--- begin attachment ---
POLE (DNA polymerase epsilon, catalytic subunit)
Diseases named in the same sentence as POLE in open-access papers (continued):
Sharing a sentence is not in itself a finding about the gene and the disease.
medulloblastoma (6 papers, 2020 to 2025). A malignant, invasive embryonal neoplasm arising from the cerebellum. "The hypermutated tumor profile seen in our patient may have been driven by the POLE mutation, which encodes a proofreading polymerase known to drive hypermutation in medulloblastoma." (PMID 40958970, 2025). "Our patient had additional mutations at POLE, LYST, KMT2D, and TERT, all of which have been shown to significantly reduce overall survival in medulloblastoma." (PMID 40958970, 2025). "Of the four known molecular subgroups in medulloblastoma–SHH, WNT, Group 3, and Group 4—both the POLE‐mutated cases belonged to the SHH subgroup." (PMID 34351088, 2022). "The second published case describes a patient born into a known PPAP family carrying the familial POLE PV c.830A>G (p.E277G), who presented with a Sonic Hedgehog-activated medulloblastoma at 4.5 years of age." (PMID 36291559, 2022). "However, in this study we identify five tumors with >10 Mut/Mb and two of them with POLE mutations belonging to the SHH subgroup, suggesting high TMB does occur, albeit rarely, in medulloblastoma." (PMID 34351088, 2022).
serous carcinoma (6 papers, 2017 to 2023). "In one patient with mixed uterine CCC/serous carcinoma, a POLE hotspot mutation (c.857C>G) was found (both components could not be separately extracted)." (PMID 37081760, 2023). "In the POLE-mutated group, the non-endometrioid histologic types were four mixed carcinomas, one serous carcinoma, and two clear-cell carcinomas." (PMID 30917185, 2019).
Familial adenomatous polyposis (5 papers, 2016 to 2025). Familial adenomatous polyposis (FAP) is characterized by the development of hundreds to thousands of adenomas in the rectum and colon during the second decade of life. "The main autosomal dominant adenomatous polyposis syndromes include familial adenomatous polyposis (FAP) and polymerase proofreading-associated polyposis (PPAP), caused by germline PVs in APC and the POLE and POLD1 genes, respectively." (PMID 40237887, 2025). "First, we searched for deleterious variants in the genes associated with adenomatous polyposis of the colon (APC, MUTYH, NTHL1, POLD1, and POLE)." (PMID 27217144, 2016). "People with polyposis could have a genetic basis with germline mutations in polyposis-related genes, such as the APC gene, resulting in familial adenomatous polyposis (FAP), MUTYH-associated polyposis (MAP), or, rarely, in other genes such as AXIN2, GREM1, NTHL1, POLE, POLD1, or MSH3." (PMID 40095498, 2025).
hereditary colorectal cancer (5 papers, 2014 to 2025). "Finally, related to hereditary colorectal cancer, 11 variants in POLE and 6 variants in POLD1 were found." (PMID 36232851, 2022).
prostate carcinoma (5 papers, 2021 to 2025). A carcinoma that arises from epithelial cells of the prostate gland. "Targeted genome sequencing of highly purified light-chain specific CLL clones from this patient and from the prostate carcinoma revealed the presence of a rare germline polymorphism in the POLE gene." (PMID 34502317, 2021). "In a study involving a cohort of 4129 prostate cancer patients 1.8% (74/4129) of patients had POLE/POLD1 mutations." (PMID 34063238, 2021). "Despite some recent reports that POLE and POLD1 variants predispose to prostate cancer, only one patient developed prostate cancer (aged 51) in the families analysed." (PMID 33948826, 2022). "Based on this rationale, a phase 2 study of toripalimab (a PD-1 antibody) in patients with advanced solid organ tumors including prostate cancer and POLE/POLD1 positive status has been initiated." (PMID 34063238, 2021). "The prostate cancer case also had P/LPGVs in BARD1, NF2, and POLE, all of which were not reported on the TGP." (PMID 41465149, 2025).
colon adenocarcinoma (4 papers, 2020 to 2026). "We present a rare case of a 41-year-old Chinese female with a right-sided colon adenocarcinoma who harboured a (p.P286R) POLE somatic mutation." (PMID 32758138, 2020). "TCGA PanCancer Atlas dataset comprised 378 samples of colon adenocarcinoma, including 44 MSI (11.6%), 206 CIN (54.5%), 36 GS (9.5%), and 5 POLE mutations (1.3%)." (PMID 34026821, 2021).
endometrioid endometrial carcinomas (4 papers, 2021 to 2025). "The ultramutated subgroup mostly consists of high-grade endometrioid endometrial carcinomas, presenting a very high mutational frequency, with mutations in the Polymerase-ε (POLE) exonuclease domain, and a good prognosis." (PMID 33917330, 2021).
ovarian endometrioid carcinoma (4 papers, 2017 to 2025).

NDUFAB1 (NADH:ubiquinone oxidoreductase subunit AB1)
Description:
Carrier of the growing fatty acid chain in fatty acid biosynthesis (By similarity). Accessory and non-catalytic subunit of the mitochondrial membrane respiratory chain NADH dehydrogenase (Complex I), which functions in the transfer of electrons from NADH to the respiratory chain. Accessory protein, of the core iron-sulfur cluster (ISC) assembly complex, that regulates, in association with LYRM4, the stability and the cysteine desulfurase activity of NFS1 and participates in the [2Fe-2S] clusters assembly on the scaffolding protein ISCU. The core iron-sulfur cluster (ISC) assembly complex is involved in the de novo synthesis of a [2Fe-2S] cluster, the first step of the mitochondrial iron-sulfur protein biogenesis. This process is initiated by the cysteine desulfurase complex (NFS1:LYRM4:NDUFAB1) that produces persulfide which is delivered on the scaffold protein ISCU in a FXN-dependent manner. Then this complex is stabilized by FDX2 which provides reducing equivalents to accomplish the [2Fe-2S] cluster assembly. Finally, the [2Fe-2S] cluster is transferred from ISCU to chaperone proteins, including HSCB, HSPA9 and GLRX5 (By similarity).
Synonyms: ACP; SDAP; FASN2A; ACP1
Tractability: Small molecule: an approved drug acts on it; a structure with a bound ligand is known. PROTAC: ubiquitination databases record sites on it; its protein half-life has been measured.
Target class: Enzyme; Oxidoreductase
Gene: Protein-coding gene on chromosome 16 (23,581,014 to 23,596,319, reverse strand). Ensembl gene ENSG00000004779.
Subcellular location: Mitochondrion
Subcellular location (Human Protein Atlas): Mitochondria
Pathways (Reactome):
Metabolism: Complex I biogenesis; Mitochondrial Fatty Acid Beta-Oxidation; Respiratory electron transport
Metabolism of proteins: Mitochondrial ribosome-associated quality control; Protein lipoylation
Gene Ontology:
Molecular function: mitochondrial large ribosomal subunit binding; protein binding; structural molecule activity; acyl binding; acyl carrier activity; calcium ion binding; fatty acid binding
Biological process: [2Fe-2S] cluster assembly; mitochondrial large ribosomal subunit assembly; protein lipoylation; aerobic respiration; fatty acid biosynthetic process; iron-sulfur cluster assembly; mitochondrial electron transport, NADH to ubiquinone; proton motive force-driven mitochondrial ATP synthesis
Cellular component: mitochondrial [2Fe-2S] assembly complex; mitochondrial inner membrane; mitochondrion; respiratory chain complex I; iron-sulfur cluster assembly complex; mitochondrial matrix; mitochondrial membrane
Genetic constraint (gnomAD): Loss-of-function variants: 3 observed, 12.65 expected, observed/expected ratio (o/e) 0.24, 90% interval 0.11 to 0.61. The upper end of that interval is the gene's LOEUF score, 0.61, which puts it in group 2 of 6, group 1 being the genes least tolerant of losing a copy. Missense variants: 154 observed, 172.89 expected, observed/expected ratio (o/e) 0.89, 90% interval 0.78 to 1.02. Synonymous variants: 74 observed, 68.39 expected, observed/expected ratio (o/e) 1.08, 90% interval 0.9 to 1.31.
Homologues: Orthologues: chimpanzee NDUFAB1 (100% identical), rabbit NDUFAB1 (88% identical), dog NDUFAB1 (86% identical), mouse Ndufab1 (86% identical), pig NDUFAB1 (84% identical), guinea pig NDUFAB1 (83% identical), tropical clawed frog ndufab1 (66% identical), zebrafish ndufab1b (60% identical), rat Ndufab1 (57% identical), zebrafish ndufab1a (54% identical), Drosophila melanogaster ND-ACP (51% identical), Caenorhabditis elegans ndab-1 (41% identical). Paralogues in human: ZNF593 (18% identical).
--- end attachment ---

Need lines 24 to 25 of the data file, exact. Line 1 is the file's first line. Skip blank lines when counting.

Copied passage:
Gene Ontology:
Molecular function: mitochondrial large ribosomal subunit binding; protein binding; structural molecule activity; acyl binding; acyl carrier activity; calcium ion binding; fatty acid binding